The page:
Norwich's away record is a paltry 1W-5D-5L. Only Newcastle, Reading, and QPR have taken fewer points away from home. That said, Villa's away record before facing Liverpool was 1W-2D-5L and we all remember how that turned out (unless your ability to repress memories is better than mine).

Starting keeper John Ruddy is a long-term injury, while Whittaker and Morison are also out. But midfielders Howson and Surman should return to the squad, as will joint-top scorer Grant Holt. With Howson and Holt back, Norwich's likely lineup is Bunn; Martin, Turner, Bassong, Garrido; Howson, Johnson; Snodgrass, Hoolahan, Pilkington; Holt. Tettey could keep his place instead of Howson, Jackson instead of Holt, but the above seems Norwich's strongest line-up. Chris Hughton's side usually plays 4-2-3-1/4-4-1-1, but started with a 4-4-2 against Liverpool in the reverse fixture. I doubt he'll make that mistake again. Holt's burliness could cause similar problems as Benteke, Walters, and Carlton Cole, but that attacking line of three is the danger area: Pilkington and Snodgrass routinely chip in with goals – the latter mainly on set plays – while Hoolahan is Norwich's creative hub. His potential for havoc is a main reason why I think Lucas is likely to be included in the XI.

Liverpool have usually (usually, he emphasizes) been better against sides in the bottom half of the table. Liverpool have beaten Norwich by three goals in the last two meetings thanks to consecutive Suarez hat-tricks. All this optimism is making me pessimistic. Of course, if the match actually takes place.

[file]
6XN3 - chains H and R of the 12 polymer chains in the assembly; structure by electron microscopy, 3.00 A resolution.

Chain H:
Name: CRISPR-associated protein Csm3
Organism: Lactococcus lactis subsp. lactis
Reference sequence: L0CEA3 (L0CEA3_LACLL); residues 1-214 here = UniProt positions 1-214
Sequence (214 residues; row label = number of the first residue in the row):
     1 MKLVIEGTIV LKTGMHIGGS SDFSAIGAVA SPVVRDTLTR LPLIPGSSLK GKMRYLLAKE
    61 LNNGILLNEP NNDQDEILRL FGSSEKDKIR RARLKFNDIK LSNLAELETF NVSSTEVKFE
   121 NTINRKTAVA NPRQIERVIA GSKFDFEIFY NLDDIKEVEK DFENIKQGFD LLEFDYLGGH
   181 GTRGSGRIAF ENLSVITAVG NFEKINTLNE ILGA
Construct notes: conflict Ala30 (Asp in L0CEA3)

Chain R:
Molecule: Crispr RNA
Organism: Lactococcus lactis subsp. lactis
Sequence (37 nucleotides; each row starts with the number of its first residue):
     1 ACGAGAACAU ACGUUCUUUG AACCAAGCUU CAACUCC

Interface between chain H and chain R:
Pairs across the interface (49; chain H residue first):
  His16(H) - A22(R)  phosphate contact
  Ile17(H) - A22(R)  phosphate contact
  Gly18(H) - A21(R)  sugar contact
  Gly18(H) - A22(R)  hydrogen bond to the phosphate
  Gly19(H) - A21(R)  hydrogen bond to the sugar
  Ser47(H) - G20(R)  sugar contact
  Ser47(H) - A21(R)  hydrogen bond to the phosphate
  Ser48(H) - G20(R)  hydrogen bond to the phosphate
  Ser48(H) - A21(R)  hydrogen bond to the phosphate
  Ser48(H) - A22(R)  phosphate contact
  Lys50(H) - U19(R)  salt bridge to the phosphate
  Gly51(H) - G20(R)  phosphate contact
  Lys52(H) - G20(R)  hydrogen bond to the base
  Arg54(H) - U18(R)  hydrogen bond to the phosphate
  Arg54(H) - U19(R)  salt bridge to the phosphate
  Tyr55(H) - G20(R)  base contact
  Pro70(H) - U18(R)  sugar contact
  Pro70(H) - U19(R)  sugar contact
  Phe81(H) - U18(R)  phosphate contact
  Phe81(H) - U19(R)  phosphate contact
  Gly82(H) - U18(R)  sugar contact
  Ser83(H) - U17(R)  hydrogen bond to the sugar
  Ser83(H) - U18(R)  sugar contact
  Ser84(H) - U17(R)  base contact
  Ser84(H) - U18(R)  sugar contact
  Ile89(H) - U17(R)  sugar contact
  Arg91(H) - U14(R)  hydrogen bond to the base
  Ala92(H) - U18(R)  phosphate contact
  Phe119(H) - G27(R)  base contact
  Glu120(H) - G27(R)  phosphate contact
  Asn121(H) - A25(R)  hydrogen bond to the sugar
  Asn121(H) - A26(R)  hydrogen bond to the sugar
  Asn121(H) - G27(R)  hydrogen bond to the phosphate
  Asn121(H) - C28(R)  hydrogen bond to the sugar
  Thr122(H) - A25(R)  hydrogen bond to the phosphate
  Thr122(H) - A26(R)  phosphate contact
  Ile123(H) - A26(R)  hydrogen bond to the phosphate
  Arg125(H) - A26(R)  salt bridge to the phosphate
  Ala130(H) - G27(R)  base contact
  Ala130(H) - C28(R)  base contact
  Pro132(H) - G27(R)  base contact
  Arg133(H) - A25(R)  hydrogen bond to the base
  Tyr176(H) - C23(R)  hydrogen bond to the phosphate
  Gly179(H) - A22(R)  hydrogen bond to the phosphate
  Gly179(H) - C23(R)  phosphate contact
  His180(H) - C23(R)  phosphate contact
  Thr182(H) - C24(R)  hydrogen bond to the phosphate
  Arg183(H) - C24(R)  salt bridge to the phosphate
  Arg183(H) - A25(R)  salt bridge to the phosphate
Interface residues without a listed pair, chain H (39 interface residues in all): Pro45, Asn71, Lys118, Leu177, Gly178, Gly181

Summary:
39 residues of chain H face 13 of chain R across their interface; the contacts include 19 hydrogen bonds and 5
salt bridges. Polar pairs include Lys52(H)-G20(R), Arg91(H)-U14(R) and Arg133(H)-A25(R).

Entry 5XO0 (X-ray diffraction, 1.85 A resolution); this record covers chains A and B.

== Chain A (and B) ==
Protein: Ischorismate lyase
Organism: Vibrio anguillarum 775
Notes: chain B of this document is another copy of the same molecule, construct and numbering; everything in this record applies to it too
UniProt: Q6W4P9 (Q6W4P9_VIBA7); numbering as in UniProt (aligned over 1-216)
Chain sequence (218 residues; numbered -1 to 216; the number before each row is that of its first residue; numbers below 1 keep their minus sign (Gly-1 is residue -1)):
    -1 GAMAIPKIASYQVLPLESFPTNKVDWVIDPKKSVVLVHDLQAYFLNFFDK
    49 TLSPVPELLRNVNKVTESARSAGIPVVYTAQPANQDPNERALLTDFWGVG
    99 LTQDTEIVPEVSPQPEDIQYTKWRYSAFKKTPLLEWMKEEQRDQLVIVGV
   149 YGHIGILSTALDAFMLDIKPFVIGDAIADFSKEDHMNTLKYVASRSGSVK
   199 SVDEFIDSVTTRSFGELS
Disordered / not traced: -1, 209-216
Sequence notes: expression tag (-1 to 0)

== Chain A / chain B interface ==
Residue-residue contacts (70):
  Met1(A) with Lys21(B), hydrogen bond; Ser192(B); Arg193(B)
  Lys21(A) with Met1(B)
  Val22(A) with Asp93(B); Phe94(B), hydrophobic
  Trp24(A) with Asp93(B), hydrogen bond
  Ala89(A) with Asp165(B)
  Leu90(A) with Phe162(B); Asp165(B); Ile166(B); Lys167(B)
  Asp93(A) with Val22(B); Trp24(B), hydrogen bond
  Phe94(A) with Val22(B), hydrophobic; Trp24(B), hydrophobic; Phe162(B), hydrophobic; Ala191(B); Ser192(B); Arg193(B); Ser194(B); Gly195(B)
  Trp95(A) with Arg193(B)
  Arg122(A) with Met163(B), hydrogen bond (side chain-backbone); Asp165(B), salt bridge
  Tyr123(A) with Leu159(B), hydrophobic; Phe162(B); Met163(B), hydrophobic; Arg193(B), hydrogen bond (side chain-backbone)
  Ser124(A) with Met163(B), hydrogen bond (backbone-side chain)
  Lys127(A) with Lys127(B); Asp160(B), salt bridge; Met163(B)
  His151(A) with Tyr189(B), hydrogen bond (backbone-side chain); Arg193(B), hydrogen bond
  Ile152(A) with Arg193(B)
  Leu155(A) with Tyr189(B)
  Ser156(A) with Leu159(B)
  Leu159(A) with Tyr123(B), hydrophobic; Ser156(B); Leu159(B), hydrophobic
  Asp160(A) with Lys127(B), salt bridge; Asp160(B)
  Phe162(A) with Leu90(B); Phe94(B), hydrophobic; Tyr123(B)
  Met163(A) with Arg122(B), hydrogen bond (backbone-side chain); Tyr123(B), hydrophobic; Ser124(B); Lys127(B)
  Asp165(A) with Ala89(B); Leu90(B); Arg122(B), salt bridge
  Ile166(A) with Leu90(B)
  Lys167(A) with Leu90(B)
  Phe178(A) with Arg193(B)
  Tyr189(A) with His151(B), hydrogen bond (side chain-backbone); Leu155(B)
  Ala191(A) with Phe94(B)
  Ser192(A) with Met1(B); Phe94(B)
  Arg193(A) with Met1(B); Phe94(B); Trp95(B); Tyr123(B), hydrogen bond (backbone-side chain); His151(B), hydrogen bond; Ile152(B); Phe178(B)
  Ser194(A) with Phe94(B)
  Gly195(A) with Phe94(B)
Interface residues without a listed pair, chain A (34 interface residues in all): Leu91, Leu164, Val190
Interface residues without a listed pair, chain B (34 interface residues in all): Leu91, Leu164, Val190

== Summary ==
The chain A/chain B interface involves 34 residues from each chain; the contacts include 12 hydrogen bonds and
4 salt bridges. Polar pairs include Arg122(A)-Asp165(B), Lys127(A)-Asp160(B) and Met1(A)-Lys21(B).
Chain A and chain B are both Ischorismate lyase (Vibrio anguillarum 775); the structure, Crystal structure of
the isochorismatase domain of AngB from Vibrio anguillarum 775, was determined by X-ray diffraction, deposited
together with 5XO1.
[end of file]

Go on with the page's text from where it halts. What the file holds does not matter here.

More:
16 January 2013

On Suarez and Sturridge Against United

45 minutes is a piss-poor sample size, but there were some clues as to how Liverpool's new signing will link up with Liverpool's star player.

Heat Maps via Squawka:

Pass Combinations:

Overall Second Half Passes:

Both Suarez and Sturridge dropped deep, drifted wide, and spent time in the penalty box. Suarez actually spent less time on the flanks than in the first half, when he was supremely isolated in United's half, trying to find some way to have an effect. No matter the formation, both showed a willingness to switch roles, as well as the adaptability to do it successfully, despite never having played together in a competitive match.